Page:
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Student Invents Solar Tree

On a hike through the Catskill Mountains in New York, seventh-grader Aidan Dwyer noticed that the branches of oak trees seemed to grow in a certain pattern. Inspired to try his hand at biomimicry, he created a tree-like arrangement of small solar panels capable of generating 20-50% more energy than traditional flat designs.

Dwyer’s solar tree is based on a mathematical concept called the Fibonacci sequence, which was discovered in the late middle ages.

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Energy-Generating Waterfall Proposed for 2016 Olympics

Last year we reported on the sustainability efforts of the 2010 Winter Olympics in Vancouver, which made the games the greenest yet. Vancouver was outfitted with solar panels, green roofs, and mechanisms to collect and recycle rainwater. Award medals were made from re-purposed electronic waste.

Now, Rio de Janeiro is aiming to create the first games with a zero-carbon footprint when it hosts the Summer Olympics in 2016.

To help the city achieve this goal, Swiss-based RAFAA Architecture and Design has proposed a Solar City Tower, which features a visually stunning energy-generating waterfall.

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Crazy Skyscraper Uses Lightning to Make Hydrogen Gas

The structure may resemble a postmodern radio tower or perhaps the lair of a James Bond supervillain, but it’s actually designed to be a hydrogen power plant.

Hydra, named after a tubular freshwater creature, is listed as an honorable mention in this year’s eVolo Magazine Skyscraper Competition (see more winning designs here). Its creators hail from Serbia, and include Milos Vlastic, Vuk Djordjevic, Ana Lazovic, and Milica Stankovic.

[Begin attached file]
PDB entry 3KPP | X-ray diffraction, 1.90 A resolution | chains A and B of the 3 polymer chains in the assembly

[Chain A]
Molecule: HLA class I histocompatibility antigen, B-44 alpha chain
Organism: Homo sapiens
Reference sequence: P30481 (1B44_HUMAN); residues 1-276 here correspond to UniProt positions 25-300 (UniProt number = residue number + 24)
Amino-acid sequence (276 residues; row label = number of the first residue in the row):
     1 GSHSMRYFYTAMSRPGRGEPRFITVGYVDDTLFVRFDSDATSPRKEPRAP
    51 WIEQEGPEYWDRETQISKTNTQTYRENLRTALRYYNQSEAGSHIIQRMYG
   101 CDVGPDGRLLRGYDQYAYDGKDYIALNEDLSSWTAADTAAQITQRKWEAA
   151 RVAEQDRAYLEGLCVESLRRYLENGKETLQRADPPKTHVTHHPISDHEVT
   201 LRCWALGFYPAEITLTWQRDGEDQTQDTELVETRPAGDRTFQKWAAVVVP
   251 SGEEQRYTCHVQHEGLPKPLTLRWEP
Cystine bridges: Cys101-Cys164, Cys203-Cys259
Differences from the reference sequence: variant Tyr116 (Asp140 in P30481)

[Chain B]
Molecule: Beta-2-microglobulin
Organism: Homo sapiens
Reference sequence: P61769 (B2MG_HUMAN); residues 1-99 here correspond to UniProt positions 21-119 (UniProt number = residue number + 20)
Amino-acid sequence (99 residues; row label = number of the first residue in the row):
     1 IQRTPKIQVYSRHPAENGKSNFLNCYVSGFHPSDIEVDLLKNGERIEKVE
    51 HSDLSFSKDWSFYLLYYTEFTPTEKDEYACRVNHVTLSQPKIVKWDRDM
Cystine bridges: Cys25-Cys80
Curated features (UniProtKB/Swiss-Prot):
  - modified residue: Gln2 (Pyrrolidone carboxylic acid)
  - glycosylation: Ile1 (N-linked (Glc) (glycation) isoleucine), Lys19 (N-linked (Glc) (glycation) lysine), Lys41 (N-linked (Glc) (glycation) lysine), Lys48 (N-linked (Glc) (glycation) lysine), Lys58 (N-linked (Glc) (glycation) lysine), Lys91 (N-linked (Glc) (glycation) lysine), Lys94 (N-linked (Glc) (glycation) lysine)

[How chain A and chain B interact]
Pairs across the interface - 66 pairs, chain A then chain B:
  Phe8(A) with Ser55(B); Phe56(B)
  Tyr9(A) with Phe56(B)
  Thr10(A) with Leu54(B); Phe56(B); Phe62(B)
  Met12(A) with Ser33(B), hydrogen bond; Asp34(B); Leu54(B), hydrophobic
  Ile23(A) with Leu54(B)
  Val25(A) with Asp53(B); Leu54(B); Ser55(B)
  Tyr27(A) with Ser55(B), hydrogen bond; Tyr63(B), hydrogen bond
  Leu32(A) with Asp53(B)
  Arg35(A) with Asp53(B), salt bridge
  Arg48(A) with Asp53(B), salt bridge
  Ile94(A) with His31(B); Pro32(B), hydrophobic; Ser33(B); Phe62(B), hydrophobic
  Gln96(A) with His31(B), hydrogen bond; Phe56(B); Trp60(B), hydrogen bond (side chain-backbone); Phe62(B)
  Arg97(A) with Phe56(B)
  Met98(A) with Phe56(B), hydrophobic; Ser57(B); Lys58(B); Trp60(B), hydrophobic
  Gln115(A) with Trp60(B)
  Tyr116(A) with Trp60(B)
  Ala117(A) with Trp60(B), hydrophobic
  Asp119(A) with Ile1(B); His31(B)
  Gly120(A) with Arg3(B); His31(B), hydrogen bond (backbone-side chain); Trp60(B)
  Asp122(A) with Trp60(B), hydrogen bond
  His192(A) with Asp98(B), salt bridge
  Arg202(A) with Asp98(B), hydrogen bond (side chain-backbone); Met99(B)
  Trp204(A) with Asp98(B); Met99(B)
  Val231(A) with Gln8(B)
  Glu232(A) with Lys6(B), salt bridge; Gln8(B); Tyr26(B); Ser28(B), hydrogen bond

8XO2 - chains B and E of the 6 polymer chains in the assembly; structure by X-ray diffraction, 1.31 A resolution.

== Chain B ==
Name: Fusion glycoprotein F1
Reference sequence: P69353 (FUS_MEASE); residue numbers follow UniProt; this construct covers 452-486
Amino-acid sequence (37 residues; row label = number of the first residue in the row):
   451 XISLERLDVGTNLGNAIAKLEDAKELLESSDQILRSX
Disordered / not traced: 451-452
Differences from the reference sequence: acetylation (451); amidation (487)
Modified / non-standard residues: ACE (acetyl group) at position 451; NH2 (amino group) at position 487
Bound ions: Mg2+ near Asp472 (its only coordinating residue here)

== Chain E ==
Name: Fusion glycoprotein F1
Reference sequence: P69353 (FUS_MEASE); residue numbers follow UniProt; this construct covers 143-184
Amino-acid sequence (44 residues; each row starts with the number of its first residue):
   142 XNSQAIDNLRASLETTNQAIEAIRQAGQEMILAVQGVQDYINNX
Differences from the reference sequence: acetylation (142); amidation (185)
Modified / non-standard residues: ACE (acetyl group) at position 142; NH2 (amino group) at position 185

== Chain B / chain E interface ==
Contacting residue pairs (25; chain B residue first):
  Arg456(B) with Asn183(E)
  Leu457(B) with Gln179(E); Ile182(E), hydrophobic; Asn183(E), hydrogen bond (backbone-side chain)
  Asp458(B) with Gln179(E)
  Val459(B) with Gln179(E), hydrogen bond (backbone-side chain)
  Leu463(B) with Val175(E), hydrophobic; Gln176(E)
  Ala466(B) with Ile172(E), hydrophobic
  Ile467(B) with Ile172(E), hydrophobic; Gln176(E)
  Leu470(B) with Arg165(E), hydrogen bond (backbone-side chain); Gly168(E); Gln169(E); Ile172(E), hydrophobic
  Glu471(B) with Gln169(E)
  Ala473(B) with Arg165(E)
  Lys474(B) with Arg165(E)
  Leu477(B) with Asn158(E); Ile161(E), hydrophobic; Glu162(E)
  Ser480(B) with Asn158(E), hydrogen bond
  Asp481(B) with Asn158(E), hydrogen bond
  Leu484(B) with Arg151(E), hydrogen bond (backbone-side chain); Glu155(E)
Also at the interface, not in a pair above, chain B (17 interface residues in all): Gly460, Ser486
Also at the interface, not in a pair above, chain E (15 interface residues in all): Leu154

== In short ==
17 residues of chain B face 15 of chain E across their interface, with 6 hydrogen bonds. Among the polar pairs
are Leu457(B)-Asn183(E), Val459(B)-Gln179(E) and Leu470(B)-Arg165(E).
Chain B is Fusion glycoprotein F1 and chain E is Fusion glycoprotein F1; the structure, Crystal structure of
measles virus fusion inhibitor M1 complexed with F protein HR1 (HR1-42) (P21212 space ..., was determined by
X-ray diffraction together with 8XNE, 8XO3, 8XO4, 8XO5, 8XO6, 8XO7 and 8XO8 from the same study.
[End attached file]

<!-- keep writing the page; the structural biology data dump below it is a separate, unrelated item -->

The most remarkable aspect of this structure is its ability to harvest energy from lightning bolts, which is then stored in several huge batteries at the base.

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New Reactor Turns Sunlight into
Hydrogen Fuel

Every hour, the sun beams down more energy than the whole planet consumes in a year. Although solar cell technology has advanced considerably in recent years, many challenges related to reliably capturing and storing the sun’s energy still remain.

Sossina Haile, a professor of Materials Science and Chemical Engineering at CalTech, is developing a new approach to solar power. Using cerium oxide (or ceria), a metal most commonly found in self-cleaning ovens, Haile and her research team have created a prototype reactor that has the power to transform sunbeams into clean fuel.

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Notable Hispanic Scientists and Engineers

Americans of Hispanic descent have made notable contributions to science, engineering and technology. They include a 1968 Physics Nobel laureate, the current head of the National Renewable Energy Laboratory, and the first Latina astronaut, now Number 2 at NASA’s Johnson Space Flight Center. In honor of Hispanic Heritage Month (Sept. 15 – Oct. 15), here are the stories of a scientist and two engineers of Hispanic descent who have made a significant impact in their fields.

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